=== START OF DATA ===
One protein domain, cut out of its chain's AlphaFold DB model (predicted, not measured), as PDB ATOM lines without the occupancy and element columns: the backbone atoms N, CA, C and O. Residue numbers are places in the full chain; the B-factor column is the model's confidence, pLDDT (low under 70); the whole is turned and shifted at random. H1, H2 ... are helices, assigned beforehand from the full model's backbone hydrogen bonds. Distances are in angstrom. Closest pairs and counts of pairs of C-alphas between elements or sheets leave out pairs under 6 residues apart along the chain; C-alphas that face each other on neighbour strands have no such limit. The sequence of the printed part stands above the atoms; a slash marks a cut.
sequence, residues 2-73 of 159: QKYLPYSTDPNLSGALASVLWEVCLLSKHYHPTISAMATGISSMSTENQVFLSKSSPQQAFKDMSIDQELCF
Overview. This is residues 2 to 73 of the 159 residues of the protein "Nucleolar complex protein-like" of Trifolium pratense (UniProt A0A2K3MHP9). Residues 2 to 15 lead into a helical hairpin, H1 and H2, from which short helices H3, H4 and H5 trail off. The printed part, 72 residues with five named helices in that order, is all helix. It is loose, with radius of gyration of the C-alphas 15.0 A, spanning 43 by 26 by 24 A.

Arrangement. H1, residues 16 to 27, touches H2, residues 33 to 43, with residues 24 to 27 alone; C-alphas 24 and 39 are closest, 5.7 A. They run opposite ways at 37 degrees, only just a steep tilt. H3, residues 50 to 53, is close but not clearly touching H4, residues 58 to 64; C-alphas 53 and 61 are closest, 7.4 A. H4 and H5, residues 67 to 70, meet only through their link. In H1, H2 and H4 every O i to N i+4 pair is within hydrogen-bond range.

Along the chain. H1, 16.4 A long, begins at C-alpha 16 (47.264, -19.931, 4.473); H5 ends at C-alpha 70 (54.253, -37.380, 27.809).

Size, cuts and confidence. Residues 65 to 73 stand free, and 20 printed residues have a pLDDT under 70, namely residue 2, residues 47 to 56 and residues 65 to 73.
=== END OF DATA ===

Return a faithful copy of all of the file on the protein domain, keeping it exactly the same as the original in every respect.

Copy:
One protein domain, cut out of its chain's AlphaFold DB model (predicted, not measured), as PDB ATOM lines without the occupancy and element columns: the backbone atoms N, CA, C and O. Residue numbers are places in the full chain; the B-factor column is the model's confidence, pLDDT (low under 70); the whole is turned and shifted at random. H1, H2 ... are helices, assigned beforehand from the full model's backbone hydrogen bonds. Distances are in angstrom. Closest pairs and counts of pairs of C-alphas between elements or sheets leave out pairs under 6 residues apart along the chain; C-alphas that face each other on neighbour strands have no such limit. The sequence of the printed part stands above the atoms; a slash marks a cut.
sequence, residues 2-73 of 159: QKYLPYSTDPNLSGALASVLWEVCLLSKHYHPTISAMATGISSMSTENQVFLSKSSPQQAFKDMSIDQELCF
Overview. This is residues 2 to 73 of the 159 residues of the protein "Nucleolar complex protein-like" of Trifolium pratense (UniProt A0A2K3MHP9). Residues 2 to 15 lead into a helical hairpin, H1 and H2, from which short helices H3, H4 and H5 trail off. The printed part, 72 residues with five named helices in that order, is all helix. It is loose, with radius of gyration of the C-alphas 15.0 A, spanning 43 by 26 by 24 A.

Arrangement. H1, residues 16 to 27, touches H2, residues 33 to 43, with residues 24 to 27 alone; C-alphas 24 and 39 are closest, 5.7 A. They run opposite ways at 37 degrees, only just a steep tilt. H3, residues 50 to 53, is close but not clearly touching H4, residues 58 to 64; C-alphas 53 and 61 are closest, 7.4 A. H4 and H5, residues 67 to 70, meet only through their link. In H1, H2 and H4 every O i to N i+4 pair is within hydrogen-bond range.

Along the chain. H1, 16.4 A long, begins at C-alpha 16 (47.264, -19.931, 4.473); H5 ends at C-alpha 70 (54.253, -37.380, 27.809).

Size, cuts and confidence. Residues 65 to 73 stand free, and 20 printed residues have a pLDDT under 70, namely residue 2, residues 47 to 56 and residues 65 to 73.